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Fishermen have been casting their lines off the coast of the north east of Scotland for many centuries. From the shorelines of the Moray Firth down the eastern seaboard to the town of Stonehaven and beyond, communities of fisher folk lived and worked for many generations in isolation of the larger world yet bound together in commonality of their hazardous occupation.
Despite this commonality, each of the old fisher towns were unique and distinct communities, holding themselves separate from other fishing villages. Each village had its own customs and social lore; many had their boat building and fishing techniques; marriage outside the village, while not unknown, was uncommon; each village shared the same few surnames and despite their proximity to each other, had their own individual ideas and beliefs, and rivalry between the villages was not always friendly!
In the 19th century, and probably even earlier, white fish throughout the length and breadth of Scotland, were caught by baited hook and line. The boats used were wooden and un-decked and usually measured between twenty five and forty feet in length.
Each boat normally had a crew of around six men; four to pull the oars, one to set the lines and one to land the catch. A mast and sail were sometimes used to free up the oarsmen to assist in the onboard work.
There were two types of line fishing. The “Great Line” fishing took the boats as far as forty miles offshore necessitating a few uncomfortable nights at sea in all weathers, whereas the "Small Line" fishing took place much closer to shore and usually allowed the men to return home during the same day. The lines that were used in both types of fishing were of similar construction and any variations between them were slight. The main line (the Back) consisted of a thick piece of brown backed string cord and would vary in length, although an average size would be a line of approximately sixty fathoms length.Attached to this string were snoods - shorter pieces of thinner cord spaced at intervals of approximately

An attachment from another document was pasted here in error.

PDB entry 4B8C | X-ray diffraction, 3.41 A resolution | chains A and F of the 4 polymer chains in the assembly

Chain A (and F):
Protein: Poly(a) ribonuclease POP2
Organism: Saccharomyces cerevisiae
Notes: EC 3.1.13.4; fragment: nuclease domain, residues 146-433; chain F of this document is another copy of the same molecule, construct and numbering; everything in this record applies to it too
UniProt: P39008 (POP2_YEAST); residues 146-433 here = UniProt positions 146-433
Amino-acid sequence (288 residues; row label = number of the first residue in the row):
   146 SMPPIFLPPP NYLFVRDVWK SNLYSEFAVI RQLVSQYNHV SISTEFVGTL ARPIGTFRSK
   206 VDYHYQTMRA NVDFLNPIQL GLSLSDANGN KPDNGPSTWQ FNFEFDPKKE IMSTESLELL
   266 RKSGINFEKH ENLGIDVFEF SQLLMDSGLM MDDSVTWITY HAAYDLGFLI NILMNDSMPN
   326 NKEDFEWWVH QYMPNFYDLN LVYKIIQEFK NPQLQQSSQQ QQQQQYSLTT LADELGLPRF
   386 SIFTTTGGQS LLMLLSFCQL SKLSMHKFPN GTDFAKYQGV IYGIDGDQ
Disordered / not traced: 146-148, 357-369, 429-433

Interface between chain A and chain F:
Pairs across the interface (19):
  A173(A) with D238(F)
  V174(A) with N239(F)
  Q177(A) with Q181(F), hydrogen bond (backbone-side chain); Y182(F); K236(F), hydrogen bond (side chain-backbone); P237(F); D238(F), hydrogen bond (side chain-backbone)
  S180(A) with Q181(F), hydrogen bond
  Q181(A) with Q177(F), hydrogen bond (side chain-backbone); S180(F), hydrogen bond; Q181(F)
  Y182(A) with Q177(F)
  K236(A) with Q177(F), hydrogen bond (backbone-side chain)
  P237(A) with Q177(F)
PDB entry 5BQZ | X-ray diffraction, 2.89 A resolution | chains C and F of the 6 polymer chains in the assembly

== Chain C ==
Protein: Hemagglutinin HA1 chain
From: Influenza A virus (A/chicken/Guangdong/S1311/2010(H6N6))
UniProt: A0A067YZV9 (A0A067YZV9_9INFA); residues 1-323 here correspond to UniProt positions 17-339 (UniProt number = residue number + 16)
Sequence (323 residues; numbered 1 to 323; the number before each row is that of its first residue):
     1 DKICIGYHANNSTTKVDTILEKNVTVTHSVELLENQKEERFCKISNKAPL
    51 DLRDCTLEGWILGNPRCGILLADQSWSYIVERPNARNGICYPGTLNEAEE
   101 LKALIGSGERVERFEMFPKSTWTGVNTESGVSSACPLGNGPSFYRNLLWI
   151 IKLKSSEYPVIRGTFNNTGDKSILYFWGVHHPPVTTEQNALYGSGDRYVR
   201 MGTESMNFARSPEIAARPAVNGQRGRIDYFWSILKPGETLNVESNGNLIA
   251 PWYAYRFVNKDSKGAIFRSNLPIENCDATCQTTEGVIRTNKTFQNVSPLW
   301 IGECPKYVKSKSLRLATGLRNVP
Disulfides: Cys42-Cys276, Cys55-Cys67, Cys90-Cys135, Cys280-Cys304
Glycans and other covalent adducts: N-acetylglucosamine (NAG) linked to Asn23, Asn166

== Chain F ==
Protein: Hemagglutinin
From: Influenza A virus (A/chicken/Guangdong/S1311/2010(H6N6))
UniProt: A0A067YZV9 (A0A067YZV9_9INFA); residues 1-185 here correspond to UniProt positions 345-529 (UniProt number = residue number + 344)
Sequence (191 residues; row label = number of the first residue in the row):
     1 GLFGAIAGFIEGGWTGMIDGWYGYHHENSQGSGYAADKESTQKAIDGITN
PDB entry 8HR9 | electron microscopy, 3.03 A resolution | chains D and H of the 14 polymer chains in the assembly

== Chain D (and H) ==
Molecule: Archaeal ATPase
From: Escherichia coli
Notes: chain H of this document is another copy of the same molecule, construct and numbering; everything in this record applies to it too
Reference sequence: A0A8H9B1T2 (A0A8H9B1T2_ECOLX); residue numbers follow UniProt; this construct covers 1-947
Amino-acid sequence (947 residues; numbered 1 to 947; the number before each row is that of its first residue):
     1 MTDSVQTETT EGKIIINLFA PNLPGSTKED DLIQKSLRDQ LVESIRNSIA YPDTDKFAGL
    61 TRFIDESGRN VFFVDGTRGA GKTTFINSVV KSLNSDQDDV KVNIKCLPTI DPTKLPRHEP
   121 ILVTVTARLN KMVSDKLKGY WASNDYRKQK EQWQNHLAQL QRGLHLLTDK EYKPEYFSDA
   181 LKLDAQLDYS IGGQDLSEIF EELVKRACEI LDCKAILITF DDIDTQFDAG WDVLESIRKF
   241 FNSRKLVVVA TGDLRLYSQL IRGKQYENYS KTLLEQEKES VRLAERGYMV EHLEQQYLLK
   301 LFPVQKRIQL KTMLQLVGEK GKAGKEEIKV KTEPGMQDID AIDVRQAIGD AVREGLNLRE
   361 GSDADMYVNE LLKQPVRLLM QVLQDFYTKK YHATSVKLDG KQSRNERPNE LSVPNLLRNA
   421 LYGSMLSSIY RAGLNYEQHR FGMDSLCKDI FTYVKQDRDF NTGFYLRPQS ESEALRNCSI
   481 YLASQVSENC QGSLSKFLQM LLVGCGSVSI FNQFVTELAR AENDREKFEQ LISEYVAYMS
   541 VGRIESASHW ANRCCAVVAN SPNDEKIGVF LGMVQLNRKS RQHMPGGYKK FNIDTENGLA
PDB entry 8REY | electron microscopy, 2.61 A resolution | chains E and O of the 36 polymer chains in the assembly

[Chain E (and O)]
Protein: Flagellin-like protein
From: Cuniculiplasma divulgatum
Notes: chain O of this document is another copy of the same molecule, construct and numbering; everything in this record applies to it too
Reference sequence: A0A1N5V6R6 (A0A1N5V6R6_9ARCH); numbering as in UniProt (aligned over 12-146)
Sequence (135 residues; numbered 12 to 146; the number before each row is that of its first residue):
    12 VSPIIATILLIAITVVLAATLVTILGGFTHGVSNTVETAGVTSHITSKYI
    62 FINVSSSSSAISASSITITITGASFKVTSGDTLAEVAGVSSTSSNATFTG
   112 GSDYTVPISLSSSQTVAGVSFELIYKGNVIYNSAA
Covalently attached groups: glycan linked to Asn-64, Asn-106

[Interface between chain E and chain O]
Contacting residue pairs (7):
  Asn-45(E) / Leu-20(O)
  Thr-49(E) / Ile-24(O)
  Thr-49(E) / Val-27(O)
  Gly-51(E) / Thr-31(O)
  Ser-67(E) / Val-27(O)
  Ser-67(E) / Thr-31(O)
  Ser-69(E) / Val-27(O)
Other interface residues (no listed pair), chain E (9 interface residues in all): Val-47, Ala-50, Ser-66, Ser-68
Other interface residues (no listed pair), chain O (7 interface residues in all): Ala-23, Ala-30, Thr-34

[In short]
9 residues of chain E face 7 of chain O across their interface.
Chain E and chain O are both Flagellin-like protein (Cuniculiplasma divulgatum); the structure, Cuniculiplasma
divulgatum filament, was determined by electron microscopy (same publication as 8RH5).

forty inches along the line. To the snoods were fixed horse hair “tippings” around ten inches in length onto which the hook was whipped with strong thread. The snood was bent onto the line with a knotted clove hitch and sufficient end was left to turn back around to form a kind of plait which prevented ravelling and twisting. Some lines could carry as many as one thousand individual hooks. The head of the line went over the side first, shot across the tide so that the snoods would drift away from the main line, and this was anchored to the sea bed by a plain unhooked line (a Tow), which was held in place by a heavy stone or anchor. A buoy marked the position of the Tow on the surface. The boat was then allowed to drift for a time before hauling in the line to be stowed in a wicker scull or basket. The fish that were targeted and caught were mainly cod, haddock, ling and plaice. This method of fishing was quite labour intensive, particularly in the preparation of the lines prior to putting out to sea which involved the “redding” and “sheillin-and-baiting” of the lines, tasks that, invariably, were performed by the local women-folk.
The pillars of the fishing communities were the women who were the stalwarts behind their men and at the fore in all business and domestic matters. They gathered the bait, baited the lines, carried